Each year millions Americans are sickened, hospitalized, or die as the result of something they put into their stomach. To reduce this largely preventable public health problem, President Obama signed the Food Safety Modernization Act (FSMA) into law. The FSMA gives the United State Food & Drug Administration more authority and resources for food contamination prevention and food inspections. Nonetheless,there has been increase in foodborne illness because the government has not taken steps to coordinate the efforts of the agencies that are responsible for keeping food safe.
John W. Dean, Nixon White House Counsel
James Robanalt, Partner, Thompson Hine
Forty years ago, John Dean was a 34-year-old lawyer faced with an ethical dilemma that set a historic precedent for the legal profession. As White House counsel, Dean learned that five men had been arrested for breaking into the Democratic National Headquarters at the Watergate Hotel. In the ensuing cover-up of the crime, Dean felt he had few choices beyond his obligation to the administration. Ultimately, he testified against President Nixon, who eventually resigned the presidency as a result of the scandal, and turned in the names of other officials he believed had been involved in the obstruction of justice—himself included. Many of the names on the list were lawyers, which brought to light the question of how those who practice law could be better equipped to defend their ethics and expose wrongdoing, rather than become a part of it.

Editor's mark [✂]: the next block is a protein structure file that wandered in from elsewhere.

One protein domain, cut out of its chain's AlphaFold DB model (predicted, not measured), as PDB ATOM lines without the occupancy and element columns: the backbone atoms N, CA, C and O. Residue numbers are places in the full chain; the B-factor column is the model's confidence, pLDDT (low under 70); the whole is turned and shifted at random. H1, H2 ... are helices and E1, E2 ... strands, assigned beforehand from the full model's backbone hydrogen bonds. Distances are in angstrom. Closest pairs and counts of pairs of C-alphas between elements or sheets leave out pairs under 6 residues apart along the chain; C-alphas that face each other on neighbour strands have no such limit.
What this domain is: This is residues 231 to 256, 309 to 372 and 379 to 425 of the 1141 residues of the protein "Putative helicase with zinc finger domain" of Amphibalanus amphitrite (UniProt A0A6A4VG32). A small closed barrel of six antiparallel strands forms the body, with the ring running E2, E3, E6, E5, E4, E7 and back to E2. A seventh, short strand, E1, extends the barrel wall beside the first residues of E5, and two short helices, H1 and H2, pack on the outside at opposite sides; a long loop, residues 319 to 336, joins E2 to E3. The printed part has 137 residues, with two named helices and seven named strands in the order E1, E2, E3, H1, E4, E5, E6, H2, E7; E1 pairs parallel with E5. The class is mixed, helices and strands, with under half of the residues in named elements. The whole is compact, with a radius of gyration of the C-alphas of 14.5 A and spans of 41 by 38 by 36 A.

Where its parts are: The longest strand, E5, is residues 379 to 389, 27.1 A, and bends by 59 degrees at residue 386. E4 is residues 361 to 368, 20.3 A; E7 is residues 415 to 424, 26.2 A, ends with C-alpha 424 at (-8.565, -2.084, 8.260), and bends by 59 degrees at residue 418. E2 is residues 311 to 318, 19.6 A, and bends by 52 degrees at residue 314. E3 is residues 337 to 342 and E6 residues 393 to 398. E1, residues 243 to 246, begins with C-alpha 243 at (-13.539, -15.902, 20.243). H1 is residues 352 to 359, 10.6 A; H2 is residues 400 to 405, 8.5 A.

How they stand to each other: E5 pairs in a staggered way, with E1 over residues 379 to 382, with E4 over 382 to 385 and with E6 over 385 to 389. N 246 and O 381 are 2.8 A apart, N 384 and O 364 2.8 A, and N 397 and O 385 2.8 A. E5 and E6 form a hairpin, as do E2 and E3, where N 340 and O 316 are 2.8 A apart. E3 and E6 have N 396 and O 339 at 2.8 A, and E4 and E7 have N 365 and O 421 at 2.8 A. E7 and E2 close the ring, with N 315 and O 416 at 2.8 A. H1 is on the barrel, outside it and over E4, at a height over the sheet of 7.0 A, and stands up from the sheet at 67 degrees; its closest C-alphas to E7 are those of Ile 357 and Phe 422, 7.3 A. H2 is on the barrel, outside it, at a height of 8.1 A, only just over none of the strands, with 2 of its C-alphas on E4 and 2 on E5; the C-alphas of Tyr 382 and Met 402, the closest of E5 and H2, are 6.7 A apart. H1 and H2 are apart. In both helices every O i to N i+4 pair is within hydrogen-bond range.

Watergate’s legacy directly led to reform in the legal profession, including the mandatory teaching of ethics in law schools, a separate ethics bar exam, and ongoing requirements for Continuing Legal Education in ethics and professionalism.
Dean, who spent four months in prison for his role in the scandal, will address Watergate as a case study to examine cover-up crimes and activities and analyze them under post-Watergate ethical rules and standards.
Cleveland attorney James Robenalt, a partner in the firm Thompson Hine, developed the program along with Dean, and will be a co-presenter.
In addition to the public program, Dean will be on campus throughout the day to share his experience with students and faculty at the law school.
“It is important that law students understand the historic implications of Watergate,” said C|M|LAW Dean Craig M. Boise. “We educate future lawyers to live their lives in justice, and through the ethics teaching that began after Watergate, we now help them build the highest level of professional integrity.”
The event is sponsored by Thompson Hine.
Professor Brant Lee (Akron), Secrets and Lies: Misperceiving the Asian Next Door. Sponsored by C|M|LAW and the CSU Diversity Office as part of CSU's Asian Awareness Celebration.